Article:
Si­tayana

India Today - - LEISURE -

As the ti­tle sug­gests, Amish’s Sita: War­rior of Mithila, the sec­ond in his Ram Chan­dra se­ries, presents an en­tirely new Sita, one of his own mak­ing. Here, she is a woman trained to fight and to rule a king­dom, very dif­fer­ent from the per­son we en­counter in the more tra­di­tional ver­sions of the story. She is an equal part­ner to Ram in ev­ery way, al­most his su­pe­rior at some mo­ments. The back­drop of Sita’s growth into a dar­ing war­rior and an able ad­min­is­tra­tor are the trade wars be­ing forced upon the king­doms of the Sapt Sindhu by the Lankans. Sita uses all her skills, mar­tial as well as di­plo­matic, to pro­tect Mithila and those whom she loves. Along the way, she mar­ries Ram and a new ad­ven­ture be­gins, one that will place her in even greater dan­ger but also bring her to the zenith of her des­tiny.

Sita’s story is one strand in the larger nar­ra­tive Amish is cre­at­ing. He tells his read­ers that the se­ries has the struc­ture of a ‘hyper-link’ where mul­ti­ple nar­ra­tives col­lide in the fi­nal book. As Scion of Ik­sh­vaku gives us Ram’s back­story, so here, we have Sita’s. But the rea­son for this new char­ac­ter­i­sa­tion is a plot event that Amish is de­vel­op­ing—I would love to tell you what that is, but I fear that it would break a cer­tain ten­sion in the book.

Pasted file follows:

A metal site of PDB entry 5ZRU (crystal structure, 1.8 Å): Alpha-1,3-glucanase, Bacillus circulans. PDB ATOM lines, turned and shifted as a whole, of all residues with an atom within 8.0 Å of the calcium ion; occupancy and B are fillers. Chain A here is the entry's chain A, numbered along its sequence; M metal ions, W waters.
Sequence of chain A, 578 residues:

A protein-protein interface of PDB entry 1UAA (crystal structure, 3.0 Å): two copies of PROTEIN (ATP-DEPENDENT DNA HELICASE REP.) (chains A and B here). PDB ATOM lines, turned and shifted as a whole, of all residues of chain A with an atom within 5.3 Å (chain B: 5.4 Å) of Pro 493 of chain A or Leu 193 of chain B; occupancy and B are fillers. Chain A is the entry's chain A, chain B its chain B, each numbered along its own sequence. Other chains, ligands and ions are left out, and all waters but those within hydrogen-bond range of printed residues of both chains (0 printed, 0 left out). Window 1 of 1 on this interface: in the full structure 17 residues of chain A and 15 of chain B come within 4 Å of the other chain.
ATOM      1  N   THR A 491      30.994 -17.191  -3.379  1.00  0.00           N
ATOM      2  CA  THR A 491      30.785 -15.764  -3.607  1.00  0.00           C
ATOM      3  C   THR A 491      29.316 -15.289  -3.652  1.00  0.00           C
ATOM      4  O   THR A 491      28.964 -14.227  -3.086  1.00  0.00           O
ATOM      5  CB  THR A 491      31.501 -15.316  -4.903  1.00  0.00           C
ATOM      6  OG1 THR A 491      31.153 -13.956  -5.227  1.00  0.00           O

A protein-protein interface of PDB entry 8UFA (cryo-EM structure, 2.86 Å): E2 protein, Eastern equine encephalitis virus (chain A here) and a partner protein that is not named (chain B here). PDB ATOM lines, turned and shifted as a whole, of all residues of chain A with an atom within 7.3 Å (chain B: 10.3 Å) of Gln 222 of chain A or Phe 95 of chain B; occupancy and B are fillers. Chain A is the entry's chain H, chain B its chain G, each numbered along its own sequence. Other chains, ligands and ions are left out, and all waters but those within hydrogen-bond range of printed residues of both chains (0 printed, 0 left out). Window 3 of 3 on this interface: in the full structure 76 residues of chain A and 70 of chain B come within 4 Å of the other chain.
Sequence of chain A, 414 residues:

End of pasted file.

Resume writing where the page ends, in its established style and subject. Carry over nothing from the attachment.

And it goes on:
Amish also pulls his ear­lier ef­forts at cre­at­ing a fan­tasy uni­verse in to the Ram Chan­dra se­ries. The Vayupu­tras and the Meluha­pu­tras loom large be­hind the avari­cious Lankans, the princes of Ay­o­d­hya and the daugh­ters of Mithila, al­most like pup­peteers. Charged with pro­tect­ing the ‘divine land of In­dia’, the Pu­tras are led by the great sages Vashistha and Vish­wami­tra, once deadly ri­vals but now bound to the same glo­ri­ous mission.

Amish’s book is an as­tound­ing mish-mash of mo­tifs, el­e­ments, char­ac­ters, in­ci­dents and re­la­tion­ships from an al­most un­think­able ar­ray of sources. There are bits and pieces from myth—for ex­am­ple, he trans­poses the story of shoot­ing through the eye of the re­volv­ing fish from Drau­padi’s swayam­var to Sita’s—but re­cent con­tro­ver­sies like jal­likattu make an ap­pear­ance, too. A ‘Nirb­haya’ like rape case colours the life of one of the minor char­ac­ters, and even­tu­ally, has enor­mous im­pli­ca­tions for what hap­pens to Ram. The story is punc­tu­ated by vi­sions of all that ‘In­dia’ could and should be—ideas from Plato’s Repub­lic are re­cast(e) as an ap­pro­pri­ate model for so­cial di­vi­sions and hi­er­ar­chy in In­dia. There’s very lit­tle in the story that is orig­i­nal (which hardly mat­ters), but what is ut­terly unique is the way it has all been put to­gether.

It is pre­cisely here, in th­ese un­ex­pected rewrit­ings of sto­ries that we all know, that Amish’s enor­mous suc­cess lies. There are mag­nif­i­cent and deadly weapons but they are parsed as chem­i­cal and bi­o­log­i­cal. Sita’s spo­ken id­iom in­cludes such phrases as “O wow!” and “Yeah, great!” Dharma ex­ists, as does the need to pro­tect it for the com­mon good. But the world where all this is hap­pen­ing is an imag­ined ‘In­dia’, un­der threat from within and with­out. Amish has found the pulse of a na­tion that is re­defin­ing it­self, that seeks its vi­sion of its real fu­ture in its myth­i­cal past.

by ARSHIA SATTAR who is a trans­la­tor and au­thor of sev­eral books, most re­cently Ut­tara: The Book of An­swers

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